Foiled by icy conditions!

But near the lodge, John directed us into a small gully.  Wind-blown snow had filled in the very bottom and I enjoyed a few sweet turns in the light, fluffy powder.  Almost made the strenuous uphill and terrifying downhill worth it.  Well - almost!

Everyone in our party made it to the parking lot in one piece.  And we all agreed, even though the day's conditions were challenging, it was good to get outside and enjoy a bit of winter on the mountain.


24 comments:

  1. What an amazing amount of snow. Your images are incredible.
    You're a wee bit nutty adventure woman.. but glad you are!

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  2. Great shots, I've only seem Timberline in July. Thanks!

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  3. Fantásticas estas paisagens de neve.
    Um abraço e bom fim-de-semana.
    Andarilhar

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  4. Hello, wow it looks like it was a challenge. The mountain and snow look beautiful! It is great to be outside. Wonderful post and photos. Happy weekend to you!

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  5. That looks really cold and difficult! But I get it...any day spent outside getting exercise in Mother Nature is a good day!

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  6. What a gorgeous and absolutely delightful series of winter photos, Linda!!! It makes me happy to know that I am not the only person who loves winter! Thank you so much for sharing! :)

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  7. The only white on the ground I've seen this year is the yew days of frost we had getting down to -9degC one night, it's warmed up now and I'd love to have gone on those hills you were on

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  8. I'm not that adventurous on my snowboard. I'd like the hike up, but looking at your pictures, I'd probably walk down!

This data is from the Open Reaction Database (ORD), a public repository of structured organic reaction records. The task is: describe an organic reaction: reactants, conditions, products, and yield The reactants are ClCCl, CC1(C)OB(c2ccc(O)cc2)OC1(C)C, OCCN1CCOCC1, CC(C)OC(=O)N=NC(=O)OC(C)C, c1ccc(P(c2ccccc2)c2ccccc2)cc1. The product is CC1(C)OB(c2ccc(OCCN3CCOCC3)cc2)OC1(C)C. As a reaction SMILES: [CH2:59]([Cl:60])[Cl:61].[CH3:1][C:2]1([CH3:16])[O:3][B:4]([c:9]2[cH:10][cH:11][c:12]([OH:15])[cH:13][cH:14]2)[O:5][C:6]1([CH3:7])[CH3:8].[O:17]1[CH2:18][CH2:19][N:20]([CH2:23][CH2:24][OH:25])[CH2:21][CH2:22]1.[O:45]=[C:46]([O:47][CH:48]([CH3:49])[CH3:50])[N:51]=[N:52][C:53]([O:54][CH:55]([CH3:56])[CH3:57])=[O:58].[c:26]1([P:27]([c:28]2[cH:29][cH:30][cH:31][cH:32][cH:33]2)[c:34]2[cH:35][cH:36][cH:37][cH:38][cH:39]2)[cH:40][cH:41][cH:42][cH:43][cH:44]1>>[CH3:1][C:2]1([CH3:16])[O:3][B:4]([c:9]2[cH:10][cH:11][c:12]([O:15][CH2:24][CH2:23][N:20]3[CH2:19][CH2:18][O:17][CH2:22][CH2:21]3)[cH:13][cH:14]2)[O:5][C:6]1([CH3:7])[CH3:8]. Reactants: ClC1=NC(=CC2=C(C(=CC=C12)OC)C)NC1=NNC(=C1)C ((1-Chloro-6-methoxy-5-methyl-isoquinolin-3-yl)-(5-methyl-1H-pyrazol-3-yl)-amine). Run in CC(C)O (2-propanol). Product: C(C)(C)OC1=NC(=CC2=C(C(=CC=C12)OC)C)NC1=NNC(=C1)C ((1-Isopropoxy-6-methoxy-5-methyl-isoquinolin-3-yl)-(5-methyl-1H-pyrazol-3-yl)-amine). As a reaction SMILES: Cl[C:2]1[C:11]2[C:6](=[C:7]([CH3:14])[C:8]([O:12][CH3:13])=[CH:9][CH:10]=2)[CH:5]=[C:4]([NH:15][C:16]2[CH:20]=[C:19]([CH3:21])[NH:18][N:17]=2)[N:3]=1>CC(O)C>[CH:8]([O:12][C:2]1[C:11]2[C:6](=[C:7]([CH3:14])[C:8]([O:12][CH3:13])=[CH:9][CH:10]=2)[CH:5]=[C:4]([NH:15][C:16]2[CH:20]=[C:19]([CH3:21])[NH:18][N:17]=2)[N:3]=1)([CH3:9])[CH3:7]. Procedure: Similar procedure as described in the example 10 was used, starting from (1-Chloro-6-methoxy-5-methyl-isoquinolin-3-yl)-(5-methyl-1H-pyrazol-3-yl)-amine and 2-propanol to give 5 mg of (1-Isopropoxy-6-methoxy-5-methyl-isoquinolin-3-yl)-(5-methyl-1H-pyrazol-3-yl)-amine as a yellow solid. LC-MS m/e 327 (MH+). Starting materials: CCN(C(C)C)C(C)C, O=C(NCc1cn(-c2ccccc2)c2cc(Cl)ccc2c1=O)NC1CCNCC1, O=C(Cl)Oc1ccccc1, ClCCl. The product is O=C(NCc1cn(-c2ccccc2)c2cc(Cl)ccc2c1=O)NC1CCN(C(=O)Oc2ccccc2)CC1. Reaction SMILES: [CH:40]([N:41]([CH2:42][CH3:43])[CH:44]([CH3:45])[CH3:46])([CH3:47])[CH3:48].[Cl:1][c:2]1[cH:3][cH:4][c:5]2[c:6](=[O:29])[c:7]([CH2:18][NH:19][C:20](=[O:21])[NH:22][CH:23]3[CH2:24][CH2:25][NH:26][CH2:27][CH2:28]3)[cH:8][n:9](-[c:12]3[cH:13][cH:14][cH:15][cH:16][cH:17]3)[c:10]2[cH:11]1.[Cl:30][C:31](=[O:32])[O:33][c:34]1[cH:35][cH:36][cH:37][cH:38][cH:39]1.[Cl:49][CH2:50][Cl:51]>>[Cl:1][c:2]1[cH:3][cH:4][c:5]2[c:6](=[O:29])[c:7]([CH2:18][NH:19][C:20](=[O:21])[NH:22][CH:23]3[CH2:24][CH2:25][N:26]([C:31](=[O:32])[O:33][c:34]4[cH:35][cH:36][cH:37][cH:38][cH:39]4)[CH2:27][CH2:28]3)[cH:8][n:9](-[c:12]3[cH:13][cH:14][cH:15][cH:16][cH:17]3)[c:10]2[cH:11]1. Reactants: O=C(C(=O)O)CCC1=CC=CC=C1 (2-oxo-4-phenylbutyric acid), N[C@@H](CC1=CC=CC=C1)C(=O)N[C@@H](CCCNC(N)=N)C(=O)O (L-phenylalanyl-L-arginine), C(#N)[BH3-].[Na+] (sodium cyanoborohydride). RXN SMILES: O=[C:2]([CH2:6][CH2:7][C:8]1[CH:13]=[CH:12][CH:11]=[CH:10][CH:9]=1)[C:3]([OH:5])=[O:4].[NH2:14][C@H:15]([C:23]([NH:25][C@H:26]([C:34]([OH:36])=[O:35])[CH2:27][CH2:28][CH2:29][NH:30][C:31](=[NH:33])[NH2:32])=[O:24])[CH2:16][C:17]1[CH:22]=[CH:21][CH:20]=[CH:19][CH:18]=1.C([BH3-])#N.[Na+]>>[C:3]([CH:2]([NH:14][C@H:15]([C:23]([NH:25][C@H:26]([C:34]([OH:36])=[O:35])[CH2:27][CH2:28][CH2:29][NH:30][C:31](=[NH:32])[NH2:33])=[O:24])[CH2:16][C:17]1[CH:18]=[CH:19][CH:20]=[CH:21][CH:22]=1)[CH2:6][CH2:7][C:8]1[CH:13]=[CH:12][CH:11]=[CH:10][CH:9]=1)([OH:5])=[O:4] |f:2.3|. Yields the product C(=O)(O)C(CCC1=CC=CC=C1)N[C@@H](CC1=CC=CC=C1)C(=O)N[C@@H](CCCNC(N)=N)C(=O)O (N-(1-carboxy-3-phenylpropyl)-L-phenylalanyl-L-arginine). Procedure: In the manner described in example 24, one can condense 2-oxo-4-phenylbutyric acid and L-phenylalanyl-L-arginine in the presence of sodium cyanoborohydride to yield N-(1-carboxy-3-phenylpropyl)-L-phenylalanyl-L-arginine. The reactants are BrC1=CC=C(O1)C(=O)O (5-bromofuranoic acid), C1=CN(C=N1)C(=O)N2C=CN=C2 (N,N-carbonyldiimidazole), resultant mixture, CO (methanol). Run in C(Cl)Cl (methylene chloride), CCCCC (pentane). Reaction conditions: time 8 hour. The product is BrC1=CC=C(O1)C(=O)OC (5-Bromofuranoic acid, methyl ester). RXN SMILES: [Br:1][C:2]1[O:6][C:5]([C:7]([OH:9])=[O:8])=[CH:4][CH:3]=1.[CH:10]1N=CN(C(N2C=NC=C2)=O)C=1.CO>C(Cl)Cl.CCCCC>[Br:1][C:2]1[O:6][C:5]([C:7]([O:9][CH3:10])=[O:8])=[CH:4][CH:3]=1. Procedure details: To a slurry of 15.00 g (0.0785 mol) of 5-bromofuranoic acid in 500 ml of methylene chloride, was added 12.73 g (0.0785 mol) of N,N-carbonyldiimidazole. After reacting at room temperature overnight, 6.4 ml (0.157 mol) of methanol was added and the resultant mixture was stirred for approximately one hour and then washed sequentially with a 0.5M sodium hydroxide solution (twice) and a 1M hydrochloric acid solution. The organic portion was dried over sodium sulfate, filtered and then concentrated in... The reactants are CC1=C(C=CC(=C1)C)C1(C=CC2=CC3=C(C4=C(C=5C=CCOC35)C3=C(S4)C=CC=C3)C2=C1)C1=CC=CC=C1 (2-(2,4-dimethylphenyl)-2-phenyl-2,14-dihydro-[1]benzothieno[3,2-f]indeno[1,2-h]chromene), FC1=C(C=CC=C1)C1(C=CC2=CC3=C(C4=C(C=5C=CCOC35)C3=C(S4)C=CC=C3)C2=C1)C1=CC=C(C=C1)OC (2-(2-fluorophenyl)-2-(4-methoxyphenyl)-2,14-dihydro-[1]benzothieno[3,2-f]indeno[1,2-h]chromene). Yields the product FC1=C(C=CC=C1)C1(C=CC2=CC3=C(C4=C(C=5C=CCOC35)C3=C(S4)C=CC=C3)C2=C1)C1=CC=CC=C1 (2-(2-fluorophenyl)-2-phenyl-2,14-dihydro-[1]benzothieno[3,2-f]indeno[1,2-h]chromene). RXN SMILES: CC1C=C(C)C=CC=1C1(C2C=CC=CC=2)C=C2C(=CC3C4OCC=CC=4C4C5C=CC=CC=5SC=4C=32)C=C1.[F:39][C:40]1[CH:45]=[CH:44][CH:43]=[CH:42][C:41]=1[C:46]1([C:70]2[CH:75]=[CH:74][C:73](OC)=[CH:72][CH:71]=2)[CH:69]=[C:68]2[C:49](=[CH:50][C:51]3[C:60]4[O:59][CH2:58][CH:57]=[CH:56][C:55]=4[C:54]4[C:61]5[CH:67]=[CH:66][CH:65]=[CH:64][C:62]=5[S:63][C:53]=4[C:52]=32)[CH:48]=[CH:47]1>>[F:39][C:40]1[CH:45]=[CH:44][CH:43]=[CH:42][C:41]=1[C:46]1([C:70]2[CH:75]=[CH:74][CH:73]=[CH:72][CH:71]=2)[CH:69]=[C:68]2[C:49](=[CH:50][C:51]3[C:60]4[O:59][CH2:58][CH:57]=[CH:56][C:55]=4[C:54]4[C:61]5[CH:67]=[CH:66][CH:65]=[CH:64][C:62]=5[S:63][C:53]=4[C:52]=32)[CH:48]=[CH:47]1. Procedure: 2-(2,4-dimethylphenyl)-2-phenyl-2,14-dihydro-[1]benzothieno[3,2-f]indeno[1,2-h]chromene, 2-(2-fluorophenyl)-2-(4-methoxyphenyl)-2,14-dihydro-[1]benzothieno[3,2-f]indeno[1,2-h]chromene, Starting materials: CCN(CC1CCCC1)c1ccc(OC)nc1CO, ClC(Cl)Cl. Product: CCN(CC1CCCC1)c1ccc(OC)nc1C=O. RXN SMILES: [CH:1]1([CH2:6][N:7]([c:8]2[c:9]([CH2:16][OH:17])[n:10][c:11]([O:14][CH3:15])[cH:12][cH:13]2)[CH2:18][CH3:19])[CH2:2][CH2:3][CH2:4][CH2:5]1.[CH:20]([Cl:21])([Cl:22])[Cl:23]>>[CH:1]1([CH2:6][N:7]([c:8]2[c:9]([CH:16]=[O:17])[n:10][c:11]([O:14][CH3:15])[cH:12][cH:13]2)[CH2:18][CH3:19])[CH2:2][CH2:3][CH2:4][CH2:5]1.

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  9. It looks beautiful but I wouldn't enjoy skiing in those conditions.

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  10. I still can't believe how close Portland is to that gorgeous mountain. You are spoiled! :) Even if the skiing was terrible, it makes a good story for later. I hate skiing in that flat light, it's almost impossible to see the bumps.

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  11. Such physical challenges are good for us, right? Glad you survived uninjured!

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  12. What a great post of daring and adventure and with beautiful winter images. I cannot even imagine such snow (being an Africa with very thin blood!) But you are brave... Your teal hoody shows up beautifully against the stark white snow. Have a wonderful day, Linda. Greetings, Jo

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  13. Happy New Year! It looks like a adventure. When you noticed the clearing skies. I felt you were very happy. Thanks for sharing.

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  14. Wow, all that snow! Looks like you had a really good time!

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  15. Very atmospheric photos. Just as well you are experienced skiers as I've been out in similar conditions here and had to walk back down most of the way as none of us were good enough to try it without serious mishap. Mount Hood looks fantastic under snow.

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  16. Sensational effort by everyone in sensational surroundings.
    I just love that I know exactly where this is!

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  17. please be careful. you don't want to get hurt before skiing season gets started good

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  18. Wow... what an experience! Glad you enjoyed your day, and made it back in one piece to ski again. Hope conditions are getting better, now that we're seriously into winter.

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  19. Spectacular views =- you look so happy to be there.

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  20. The views and scenery look so beautiful, but with the stormy weather and icy conditions I would have been afraid of an avalanche! Does that happen often there? Does the ski patrol do avalanche mitigation? Please be safe!

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  21. You guys are so brave - and NUTS! :) I will stick to enjoying the photos and tales of your cold adventures on the mountain!

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  22. What a great trip! Beautiful pictures too

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  23. Survival skiing is pretty much all we get in the UK but it's still kind of fun! As you sometimes it's just great to get out and enjoy the snow